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V15

Enigma ID V15

Name North Korean numbers (via PBS Pyongyang Pansong)
Frequencies PBS Pyongyang Pansong frequencies on MW, SW, and FM
Status Active
Voice Female, live
Emission mode AM
Location North Korea

North Korean (icon)

Activity pages

Download audio sample

Known counterpart stations

The language is Korean. It was unheard from 2001 to  June 2016.

Old format (Until 2001):[1]

Single message format:

Intro Preamble     Message     Preamble     Repeat Outro
Red Flag song or March of the Guerrilla tune A message for the no. 2833 will be sent Count 21 Text 374-79 729-84... I'll repeat the message A message for no. 2833 will be sent Count 21 Text 37479 72984... That's all
Played once Repeated thrice Group count, repeated twice    5-figure single groups, with an extended pause between the 3rd and 4th digit     Repeated twice Group count, repeated twice   5- figure single groups, no pauses   

The multi-message broadcast would have included the IDs and start time of each ID after the song intro, for example, "During this broadcast, first a message for No. 2883 will be sent, and then a message for the No. 692 will start from 12:08, and a message for the No. 2185 will follow at 12:14."

The station had three different broadcasts; two of them using PBS Pyongyang Pansong broadcasts, and a third one using separate frequencies:

  • The first transmission set took place almost daily on PBS Pyongyang Pansong frequencies 621, 657, 684, 702, 720, 855, 3250 and 6400 at 15:00 UTC (Midnight in Korea and Japan) playing the Red Flag song. 
  • The second transmission set started with March of the Guerrilla. It sent on PBS Pyongyang Pansong frequencies 729, 801, 1080, 3320 and 6250 at 15:00 UTC. These transmissions were sent depending on the date and ID, with a repeat the following day.
  • The third transmission set was sent on dedicated frequencies, but using the same interval signal as regular PBS Pyongyang Pansong broadcasts. It used 4770 and 5870. Then it plays the song Cantata to Marshal Kim Il Sung. This set transmitted irregularly on different times of the day, along with various music pieces.

This format ceased in 2001.

 

New format

V15 was reactivated on June 24th, 2016, using PBS Pyongyang Pansong as a carrier again. The transmission format and schedule changed too.

According to South Korean monitors, the format is the following:

Intro Preamble   Message   Repeat Outro
Piece of music, one of the listed below We will notice the repetition homework of the basic Information Technology of Distance Learning Education University for No.27 exploration agent We will give questions Page 756 Number 82, Page 511 Number 95... We will repeat the questions again Page 756 number 82, page 511 number 95... That's all.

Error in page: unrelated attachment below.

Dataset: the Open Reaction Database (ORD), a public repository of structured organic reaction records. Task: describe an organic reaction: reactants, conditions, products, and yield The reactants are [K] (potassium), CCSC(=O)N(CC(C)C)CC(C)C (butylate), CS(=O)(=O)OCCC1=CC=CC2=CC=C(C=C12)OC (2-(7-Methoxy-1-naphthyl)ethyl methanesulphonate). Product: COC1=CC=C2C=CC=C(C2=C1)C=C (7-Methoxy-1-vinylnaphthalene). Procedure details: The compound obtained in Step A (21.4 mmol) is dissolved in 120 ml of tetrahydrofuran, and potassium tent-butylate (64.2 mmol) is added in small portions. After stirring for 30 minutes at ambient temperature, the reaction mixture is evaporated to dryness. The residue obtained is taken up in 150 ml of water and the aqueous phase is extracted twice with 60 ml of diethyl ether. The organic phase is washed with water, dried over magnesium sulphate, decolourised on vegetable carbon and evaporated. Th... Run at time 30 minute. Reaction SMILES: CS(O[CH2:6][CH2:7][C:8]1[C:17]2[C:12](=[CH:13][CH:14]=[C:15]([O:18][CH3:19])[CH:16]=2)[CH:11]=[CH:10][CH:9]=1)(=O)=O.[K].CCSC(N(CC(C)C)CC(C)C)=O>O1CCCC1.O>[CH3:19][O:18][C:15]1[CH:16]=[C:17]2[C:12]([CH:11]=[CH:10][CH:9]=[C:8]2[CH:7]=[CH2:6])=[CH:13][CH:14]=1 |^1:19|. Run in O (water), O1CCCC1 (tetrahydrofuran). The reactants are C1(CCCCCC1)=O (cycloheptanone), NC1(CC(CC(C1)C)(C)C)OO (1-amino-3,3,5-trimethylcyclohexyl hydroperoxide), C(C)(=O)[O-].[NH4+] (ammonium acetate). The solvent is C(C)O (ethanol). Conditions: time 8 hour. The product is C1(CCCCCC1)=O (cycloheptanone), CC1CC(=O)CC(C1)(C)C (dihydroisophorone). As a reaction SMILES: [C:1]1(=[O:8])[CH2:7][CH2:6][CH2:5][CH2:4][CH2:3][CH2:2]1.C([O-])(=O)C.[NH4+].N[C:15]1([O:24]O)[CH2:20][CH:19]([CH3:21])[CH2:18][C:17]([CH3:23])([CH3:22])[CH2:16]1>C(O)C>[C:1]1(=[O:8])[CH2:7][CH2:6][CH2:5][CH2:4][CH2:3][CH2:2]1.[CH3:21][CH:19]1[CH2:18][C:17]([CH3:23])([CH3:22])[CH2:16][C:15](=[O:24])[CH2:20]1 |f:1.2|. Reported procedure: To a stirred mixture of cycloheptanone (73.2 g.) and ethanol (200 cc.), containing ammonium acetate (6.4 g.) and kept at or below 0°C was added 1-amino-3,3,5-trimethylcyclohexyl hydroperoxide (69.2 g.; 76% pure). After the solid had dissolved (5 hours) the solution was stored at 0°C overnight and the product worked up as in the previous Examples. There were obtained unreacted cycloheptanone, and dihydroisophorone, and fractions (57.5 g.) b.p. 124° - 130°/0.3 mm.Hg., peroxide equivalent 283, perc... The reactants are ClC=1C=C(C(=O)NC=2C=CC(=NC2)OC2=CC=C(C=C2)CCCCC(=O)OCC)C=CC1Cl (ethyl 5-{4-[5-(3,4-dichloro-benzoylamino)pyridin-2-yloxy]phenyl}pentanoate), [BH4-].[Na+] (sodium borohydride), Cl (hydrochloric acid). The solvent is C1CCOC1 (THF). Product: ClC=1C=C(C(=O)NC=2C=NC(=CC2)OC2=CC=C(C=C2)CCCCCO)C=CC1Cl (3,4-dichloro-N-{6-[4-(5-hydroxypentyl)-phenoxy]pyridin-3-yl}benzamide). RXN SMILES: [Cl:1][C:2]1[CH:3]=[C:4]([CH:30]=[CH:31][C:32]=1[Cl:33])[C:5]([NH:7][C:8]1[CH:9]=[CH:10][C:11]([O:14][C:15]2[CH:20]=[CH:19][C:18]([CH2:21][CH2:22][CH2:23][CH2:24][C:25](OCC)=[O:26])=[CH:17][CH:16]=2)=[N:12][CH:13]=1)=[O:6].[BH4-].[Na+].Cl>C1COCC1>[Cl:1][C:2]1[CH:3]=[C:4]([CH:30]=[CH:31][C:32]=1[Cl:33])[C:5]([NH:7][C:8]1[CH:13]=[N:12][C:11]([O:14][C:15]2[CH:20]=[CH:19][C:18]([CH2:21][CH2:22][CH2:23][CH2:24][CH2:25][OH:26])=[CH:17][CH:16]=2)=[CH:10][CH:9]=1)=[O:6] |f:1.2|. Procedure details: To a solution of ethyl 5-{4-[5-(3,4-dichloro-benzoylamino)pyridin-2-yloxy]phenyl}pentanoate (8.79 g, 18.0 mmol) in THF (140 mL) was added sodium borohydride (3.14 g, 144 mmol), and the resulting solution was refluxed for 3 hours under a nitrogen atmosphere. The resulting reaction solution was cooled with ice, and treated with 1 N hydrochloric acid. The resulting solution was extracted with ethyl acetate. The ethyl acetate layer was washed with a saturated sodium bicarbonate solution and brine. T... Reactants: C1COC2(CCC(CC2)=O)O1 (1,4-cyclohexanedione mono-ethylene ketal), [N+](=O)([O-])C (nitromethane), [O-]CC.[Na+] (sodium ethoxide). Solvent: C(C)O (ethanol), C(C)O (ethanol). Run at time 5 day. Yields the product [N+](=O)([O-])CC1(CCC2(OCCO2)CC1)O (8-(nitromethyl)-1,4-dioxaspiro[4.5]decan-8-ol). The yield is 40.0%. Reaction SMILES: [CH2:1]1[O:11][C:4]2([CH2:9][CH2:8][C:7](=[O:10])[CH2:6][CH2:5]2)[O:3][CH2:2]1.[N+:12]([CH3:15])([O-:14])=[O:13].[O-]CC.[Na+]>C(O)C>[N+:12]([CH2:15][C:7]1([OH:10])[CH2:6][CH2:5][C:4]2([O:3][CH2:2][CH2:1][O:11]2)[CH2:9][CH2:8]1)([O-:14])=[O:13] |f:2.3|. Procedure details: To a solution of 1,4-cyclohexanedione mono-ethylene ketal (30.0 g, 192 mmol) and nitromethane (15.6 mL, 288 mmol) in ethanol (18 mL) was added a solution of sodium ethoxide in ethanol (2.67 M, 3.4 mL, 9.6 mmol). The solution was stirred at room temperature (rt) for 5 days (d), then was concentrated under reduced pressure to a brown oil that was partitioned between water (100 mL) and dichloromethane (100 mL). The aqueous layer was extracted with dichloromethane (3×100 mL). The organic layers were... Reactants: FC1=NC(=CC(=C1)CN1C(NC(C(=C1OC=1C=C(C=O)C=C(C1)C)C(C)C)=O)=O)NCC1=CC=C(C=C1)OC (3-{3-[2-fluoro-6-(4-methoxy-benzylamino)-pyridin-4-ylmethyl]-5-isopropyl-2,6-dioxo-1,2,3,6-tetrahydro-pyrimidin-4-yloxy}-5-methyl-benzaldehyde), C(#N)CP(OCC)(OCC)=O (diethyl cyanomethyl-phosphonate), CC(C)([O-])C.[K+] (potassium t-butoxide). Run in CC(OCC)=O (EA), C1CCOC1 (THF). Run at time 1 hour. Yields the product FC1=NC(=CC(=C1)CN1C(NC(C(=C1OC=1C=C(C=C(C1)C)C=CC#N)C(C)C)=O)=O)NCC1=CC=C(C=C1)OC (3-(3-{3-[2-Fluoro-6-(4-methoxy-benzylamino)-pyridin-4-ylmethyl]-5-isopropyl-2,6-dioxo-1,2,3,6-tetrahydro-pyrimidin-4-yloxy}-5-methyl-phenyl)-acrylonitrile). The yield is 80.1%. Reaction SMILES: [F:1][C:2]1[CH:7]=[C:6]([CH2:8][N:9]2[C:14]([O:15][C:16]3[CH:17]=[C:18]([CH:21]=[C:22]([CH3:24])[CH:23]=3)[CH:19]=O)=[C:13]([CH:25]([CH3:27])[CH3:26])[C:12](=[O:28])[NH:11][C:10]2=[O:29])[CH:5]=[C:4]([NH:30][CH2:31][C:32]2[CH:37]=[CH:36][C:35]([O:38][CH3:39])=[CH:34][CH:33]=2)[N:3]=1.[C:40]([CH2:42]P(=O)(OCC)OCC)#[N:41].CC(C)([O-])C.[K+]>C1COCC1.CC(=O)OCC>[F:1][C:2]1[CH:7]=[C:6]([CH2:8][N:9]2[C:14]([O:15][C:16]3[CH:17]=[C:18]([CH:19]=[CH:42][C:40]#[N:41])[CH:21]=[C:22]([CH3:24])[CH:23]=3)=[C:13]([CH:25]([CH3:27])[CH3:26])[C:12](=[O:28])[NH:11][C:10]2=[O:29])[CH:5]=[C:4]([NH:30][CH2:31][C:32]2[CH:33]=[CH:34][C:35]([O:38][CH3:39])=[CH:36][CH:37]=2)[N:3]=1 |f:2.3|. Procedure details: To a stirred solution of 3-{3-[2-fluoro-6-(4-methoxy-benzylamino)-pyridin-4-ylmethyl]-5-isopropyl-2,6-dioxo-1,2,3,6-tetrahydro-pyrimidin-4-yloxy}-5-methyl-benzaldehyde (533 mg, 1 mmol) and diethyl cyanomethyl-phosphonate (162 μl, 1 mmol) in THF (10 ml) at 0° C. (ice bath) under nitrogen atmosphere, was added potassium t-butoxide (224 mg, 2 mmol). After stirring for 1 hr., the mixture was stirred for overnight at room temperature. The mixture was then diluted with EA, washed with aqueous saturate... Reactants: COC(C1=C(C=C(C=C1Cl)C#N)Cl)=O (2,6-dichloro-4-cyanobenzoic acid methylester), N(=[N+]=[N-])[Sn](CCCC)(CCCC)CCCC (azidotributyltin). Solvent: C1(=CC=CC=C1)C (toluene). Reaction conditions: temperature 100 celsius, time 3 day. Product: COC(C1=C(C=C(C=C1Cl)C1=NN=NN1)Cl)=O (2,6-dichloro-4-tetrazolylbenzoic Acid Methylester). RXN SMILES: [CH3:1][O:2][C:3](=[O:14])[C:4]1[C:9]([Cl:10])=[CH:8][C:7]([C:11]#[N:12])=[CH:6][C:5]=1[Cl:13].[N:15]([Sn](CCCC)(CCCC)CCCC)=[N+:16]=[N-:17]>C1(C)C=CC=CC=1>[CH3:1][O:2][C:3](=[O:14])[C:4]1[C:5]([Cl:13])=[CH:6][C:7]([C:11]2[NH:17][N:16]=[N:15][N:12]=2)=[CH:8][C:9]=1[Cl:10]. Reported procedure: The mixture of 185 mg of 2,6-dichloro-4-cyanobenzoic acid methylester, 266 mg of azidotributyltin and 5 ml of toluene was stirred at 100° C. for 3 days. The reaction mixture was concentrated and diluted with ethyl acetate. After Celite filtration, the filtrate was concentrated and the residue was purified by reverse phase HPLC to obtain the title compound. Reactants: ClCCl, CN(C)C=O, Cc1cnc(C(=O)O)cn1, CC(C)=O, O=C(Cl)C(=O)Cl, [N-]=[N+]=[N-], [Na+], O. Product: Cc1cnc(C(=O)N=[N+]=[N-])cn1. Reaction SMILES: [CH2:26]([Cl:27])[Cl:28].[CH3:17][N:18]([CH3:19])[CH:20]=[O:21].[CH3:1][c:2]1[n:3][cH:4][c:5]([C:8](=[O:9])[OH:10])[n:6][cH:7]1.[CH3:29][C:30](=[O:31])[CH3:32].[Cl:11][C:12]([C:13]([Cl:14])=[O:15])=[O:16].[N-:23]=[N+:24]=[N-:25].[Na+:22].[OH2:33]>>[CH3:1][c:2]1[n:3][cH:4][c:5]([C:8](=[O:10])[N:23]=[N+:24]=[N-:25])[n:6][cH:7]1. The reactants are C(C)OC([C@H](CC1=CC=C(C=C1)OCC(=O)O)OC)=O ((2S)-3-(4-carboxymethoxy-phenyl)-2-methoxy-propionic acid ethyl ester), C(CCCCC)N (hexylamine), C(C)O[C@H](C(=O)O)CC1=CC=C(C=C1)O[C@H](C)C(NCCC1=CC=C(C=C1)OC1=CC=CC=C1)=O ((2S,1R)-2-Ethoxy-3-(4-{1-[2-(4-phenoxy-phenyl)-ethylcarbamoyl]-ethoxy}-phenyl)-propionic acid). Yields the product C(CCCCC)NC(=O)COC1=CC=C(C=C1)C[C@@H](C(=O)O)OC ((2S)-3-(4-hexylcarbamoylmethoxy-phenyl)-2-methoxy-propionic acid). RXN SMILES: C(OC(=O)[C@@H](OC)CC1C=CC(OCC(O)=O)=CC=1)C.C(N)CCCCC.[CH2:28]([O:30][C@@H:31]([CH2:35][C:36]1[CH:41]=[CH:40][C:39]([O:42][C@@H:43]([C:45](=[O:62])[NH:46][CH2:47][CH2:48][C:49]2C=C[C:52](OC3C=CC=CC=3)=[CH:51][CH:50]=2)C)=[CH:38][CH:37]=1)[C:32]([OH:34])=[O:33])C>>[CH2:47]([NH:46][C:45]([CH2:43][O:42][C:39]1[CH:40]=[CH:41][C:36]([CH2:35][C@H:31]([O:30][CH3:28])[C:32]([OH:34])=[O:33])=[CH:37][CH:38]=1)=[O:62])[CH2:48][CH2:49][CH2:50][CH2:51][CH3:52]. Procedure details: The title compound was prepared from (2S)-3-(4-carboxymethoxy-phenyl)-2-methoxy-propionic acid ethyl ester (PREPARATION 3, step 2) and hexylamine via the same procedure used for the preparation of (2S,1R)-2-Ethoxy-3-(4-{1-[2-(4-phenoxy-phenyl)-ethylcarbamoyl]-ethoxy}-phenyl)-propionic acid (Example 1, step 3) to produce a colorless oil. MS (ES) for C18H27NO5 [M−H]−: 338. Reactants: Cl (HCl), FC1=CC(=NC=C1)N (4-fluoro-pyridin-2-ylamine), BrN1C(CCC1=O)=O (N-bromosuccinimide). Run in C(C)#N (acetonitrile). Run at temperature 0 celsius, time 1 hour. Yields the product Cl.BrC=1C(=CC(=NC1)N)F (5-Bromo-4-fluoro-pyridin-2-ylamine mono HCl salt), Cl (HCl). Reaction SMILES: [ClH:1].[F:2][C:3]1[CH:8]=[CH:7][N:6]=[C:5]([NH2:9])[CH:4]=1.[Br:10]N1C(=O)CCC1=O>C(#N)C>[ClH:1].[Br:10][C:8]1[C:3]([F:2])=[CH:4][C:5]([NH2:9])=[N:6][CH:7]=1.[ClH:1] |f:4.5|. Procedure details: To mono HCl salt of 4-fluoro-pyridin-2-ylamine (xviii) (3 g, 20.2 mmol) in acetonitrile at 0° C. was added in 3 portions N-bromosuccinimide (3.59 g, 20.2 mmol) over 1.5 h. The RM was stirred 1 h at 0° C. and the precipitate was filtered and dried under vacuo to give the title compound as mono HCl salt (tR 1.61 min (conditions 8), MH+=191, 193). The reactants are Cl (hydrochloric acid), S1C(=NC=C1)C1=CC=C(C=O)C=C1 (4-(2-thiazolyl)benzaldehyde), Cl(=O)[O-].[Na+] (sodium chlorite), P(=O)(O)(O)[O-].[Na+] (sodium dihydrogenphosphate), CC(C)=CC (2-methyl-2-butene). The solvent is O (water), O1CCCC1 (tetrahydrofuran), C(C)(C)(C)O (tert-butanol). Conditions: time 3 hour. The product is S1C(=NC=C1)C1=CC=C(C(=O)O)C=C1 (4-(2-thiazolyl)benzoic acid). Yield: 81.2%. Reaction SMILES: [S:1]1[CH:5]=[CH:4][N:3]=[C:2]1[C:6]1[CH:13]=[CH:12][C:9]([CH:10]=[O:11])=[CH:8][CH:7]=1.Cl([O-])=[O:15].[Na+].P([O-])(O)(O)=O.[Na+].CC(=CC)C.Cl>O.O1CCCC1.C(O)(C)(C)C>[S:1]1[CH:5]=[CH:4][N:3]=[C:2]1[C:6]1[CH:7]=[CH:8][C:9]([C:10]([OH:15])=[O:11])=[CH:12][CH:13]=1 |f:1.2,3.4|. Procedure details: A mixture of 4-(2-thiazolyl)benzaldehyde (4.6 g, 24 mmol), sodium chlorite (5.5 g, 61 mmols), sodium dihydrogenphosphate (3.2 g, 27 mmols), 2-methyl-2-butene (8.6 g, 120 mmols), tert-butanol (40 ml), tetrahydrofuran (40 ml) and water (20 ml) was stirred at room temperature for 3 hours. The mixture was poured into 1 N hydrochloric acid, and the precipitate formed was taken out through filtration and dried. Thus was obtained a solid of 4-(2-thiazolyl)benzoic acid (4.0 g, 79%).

Transmission ID    Message, pages are numbers between 1-999 (both inclusive), numbers are between 1-100 (both inclusive)   Repeat of the message   

The piece of music played varies with each agent:

  • Agent 27: "We will go togheter with a song of joy (instrumental version)"
  • Agent 21: "Spring of my Hometown"

The scheduling habits changed as well. Transmissions to each agent are now scheduled at a given time once a week in the local nighttime, but don't take place every week, only roughly every other week. It's uncertain whether transmission weeks follow a deterministic pattern, or just take place as needed.

On December 21st, 2016, PBS Pyongyang Pansong started broadcasting on FM, and V15 did as well. This made V15 possibly the only known numbers station broadcasting on FM. The frequencies are usually jammed by South Korea. At the time there were four PBS Pyongyang Pansong FM frequencies: 92.5, 92.8, 93.6 and 103.7 Mhz, all four carrying V15.

On May 5th, 2018, in a context of warming relationships between North and South Korea, North Korea switched timezones and abandoned Pyongyang Time (UTC+08:30) to return to Korea Standard Time (UTC+9)[2]. As a result, V15 schedules shifted 30 minutes earlier, remaining at the same local time in North Korea.

References

  1. http://www.cvni.net/radio/nsnl/nsnl016/nsnl16kr.html
  2. Time in North Korea - Wikipedia [accessed May 5th, 2018]
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